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Dilbert says, "I got your e-mail. It almost made sense." Dilbert says, "My plan is to act randomly and hope for the best." The Boss says, "Perhaps I can be more clear." Dilbert says, "Really? You can just turn it on and off like that?"
Coworker says, "Did you read my long e-mail?" Dilbert says, "Not yet. What's it about?" Coworker says, "I can't say." Coworker says, "If I tell you what I wrote, the effort I put into writing the e-mail will be transformed into a waste of time." Dilbert says, "I just decided to delete your e-mail before reading it. Therefore it is already wasted." Dilbert says, "You are now free to tell me its contents without reducing your productivity." Coworker says, "Oh. Okay." Coworker says, "It was something about improving communication. But I worded it better." Coworker says, "Maybe you should read it." Dilbert says, "Maybe you should."
The Boss: "Why did it take six months to complete this simple task?" Dilbert: "Because of your continuous changes, your unclear communication, and your short work days." The boss: "I'm looking for something more along the lines of you being lazy."
"Did you see all of the typos in Dilbert's e-mail?" "Were you confused about its meaning?" "No, that's not the point." "Then I don't know what your point is." "I think he should be more professional. That's all." "So, instead of sending clear, efficient messages, he should follow your example and..." "...Be a gossipy, critical, time-waster who values appearance over function?" "Are you done hurting me now?" "I'm saving a scoffing sound for when you turn to leave."
Tags #employee moral survey, #open, #honest, #communication from management, #death spiral, #looting comaony, #noise, #fishing lures, #e, #ploys suffer, #boss likes hurting, #sick boss, #negative force
"I have the results of the employee morale survey." "The number one issue is 'not enough open and honest communication from management.'" "Well, okay. I'm willing to give that a try." "Management is looting the company while hiding the fact that we're in a death spiral." "Whenever you talk, I think about fishing lures until the noise stops." "When I see an employee suffer, it excites me in ways I don't understand." "On nine separate occasions I've fired bald guys because I thought they were you." "If this doesn't work for you. Let me know on next employee morale survey."
The Boss points to a slide and says, "The three pillars of our pyramid are communication, integrity, and teamwork." Dilbert raises his hand and says, "Question: Since when do pyramids have pillars?" The Boss responds, "Answer: Shut up." Alice raises her hand and says, "Problem: All of my team members are idiots." Alice continues, "If I communicate my honest opinion of their ideas, I won't be a team player." Alice continues, "But if I pretend to agree with their bad ideas, I won't have integrity." Alice continues, "So instead of being a pyramid, can I be a two-legged stool like you?" Dilbert turns to Alice and says, "Wow! That was much better than my pillar question." Wally asks Alice, "Aren't I on your team?"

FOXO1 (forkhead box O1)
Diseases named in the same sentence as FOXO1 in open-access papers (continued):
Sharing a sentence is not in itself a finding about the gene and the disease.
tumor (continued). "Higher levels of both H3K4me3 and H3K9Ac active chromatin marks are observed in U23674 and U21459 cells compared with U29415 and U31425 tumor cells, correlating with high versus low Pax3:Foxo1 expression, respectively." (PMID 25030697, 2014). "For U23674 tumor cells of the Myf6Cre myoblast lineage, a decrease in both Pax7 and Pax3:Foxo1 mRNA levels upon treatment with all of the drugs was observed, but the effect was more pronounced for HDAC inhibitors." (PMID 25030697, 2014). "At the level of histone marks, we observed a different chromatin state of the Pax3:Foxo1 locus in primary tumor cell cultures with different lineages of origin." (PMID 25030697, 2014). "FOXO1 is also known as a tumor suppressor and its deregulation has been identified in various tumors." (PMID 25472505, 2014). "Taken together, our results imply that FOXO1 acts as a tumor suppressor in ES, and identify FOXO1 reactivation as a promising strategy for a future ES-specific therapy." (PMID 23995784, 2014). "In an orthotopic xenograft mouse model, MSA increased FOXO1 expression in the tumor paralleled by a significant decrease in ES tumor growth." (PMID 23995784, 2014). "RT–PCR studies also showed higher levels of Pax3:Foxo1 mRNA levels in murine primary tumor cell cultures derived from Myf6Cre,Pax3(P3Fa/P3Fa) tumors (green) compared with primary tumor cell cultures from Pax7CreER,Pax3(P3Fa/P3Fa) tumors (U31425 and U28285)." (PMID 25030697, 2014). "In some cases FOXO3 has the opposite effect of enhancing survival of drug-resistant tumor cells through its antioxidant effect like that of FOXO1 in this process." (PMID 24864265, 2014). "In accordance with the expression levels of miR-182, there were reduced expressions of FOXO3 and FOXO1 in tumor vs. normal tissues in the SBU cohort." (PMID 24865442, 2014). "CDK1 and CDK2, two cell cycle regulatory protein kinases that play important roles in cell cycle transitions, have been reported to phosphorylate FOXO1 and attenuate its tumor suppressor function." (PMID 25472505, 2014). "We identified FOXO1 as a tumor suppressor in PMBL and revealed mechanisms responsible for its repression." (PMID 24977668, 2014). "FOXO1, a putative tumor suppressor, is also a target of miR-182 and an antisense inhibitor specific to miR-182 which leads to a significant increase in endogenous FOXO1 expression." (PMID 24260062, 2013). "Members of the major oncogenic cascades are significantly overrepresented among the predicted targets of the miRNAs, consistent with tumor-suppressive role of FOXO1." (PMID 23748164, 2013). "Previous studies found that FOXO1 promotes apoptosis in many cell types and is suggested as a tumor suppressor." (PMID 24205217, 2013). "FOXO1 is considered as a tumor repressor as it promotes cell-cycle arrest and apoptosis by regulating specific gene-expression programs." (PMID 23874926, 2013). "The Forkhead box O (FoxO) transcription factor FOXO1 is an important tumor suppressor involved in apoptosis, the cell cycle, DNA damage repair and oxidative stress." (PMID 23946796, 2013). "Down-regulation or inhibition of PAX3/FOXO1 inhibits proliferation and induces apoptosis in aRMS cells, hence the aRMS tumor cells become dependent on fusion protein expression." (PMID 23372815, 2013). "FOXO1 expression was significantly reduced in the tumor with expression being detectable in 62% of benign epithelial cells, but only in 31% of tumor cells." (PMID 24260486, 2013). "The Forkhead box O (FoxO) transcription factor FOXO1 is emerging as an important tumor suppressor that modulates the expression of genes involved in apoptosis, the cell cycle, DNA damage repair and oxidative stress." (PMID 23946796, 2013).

Boss: A good leader listens to his underlings. Alice: Fine. I've overworked and underpaid. I hate my co-workers, I don't have the resources to do my job, and we have no clear strategy. Boss: No wonder leaders listen. It's a lot easier than fixing all of that stuff.
Boss: The key to great leadership is setting clear expectations and periodically revising them as conditions change. Dilbert: If you plan to revise expectations, that tells me you know them to be faulty now. Boss: Maybe. Wally: Stop inspiring me so much.
Boss: Experts say managers should hire great people and set clear expectations. They don't say what to do when you get the first part wrong, but I'm leaning toward micromanaging. Alice: My employee engagement just went down. Boss: That was never a real thing.
Boss: Change your recommendation to the opposite of what you wrote and send it to me for approval. Dilbert: Why do I need approval for the thing you just approved? Boss: I want you to feel some ownership. Dilbert: I already feel that you own me. Boss: I mean that I want you to feel ownership of the recommendation. Dilbert: How can I feel ownership of your ignorant decisions? Boss: By getting my approval for them. I can't be more clear. Dilbert: At least we agree on that.